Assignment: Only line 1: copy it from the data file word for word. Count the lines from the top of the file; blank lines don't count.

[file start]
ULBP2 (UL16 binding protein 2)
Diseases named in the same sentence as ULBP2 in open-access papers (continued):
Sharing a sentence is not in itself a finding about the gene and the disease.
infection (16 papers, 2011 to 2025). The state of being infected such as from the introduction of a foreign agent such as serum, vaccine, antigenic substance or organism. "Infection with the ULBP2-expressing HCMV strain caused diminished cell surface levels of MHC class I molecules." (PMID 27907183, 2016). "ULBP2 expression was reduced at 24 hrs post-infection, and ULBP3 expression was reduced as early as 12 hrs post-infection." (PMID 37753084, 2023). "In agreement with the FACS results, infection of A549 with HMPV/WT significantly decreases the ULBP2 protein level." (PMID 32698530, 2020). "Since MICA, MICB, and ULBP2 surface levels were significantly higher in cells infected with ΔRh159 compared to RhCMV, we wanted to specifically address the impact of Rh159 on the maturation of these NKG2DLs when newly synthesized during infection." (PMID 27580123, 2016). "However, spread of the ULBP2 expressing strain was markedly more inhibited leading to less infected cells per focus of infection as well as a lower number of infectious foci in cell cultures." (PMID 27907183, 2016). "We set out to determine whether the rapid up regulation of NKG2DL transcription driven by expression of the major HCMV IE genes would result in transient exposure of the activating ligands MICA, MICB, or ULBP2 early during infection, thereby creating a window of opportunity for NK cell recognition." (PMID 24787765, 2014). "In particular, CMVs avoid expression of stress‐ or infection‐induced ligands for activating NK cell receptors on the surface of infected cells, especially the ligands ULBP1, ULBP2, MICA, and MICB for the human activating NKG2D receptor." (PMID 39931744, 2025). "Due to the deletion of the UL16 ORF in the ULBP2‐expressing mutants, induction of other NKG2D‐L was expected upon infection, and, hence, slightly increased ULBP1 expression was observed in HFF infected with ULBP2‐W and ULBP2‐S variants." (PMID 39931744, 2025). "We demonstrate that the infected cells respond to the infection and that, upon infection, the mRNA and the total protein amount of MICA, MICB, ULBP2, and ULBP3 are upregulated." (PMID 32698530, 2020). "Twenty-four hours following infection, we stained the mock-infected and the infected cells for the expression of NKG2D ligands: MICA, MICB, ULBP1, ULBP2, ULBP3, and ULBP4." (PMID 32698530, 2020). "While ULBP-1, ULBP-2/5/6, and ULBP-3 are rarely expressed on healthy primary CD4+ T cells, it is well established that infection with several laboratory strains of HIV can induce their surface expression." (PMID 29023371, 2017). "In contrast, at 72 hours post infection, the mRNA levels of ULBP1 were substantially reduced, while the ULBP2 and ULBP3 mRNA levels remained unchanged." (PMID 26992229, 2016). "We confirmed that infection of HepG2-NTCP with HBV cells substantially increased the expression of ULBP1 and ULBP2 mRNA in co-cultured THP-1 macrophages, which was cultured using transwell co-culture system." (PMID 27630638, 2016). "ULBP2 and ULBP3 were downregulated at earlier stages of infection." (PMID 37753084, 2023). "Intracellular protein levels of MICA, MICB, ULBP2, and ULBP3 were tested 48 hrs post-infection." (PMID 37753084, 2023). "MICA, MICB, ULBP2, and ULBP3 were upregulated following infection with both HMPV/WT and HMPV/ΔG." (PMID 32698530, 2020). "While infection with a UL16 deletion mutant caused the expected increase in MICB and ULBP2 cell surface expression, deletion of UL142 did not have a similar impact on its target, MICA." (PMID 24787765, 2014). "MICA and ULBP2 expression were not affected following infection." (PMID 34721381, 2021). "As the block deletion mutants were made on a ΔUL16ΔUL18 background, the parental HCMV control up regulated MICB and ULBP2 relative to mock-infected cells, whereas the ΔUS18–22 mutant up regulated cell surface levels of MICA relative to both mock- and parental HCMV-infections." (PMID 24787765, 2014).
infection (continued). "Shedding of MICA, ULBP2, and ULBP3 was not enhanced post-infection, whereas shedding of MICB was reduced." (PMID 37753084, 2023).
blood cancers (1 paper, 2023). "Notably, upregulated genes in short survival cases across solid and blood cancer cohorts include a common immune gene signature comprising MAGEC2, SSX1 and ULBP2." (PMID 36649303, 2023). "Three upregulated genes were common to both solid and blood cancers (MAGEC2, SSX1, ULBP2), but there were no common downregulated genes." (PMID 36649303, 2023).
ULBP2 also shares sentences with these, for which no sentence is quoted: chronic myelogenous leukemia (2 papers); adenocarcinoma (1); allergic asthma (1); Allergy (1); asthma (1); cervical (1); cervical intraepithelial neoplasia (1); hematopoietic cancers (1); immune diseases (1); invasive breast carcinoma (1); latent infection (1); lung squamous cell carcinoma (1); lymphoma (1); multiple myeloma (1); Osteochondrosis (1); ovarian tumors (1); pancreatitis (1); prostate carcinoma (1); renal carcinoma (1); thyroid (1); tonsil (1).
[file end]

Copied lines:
ULBP2 (UL16 binding protein 2)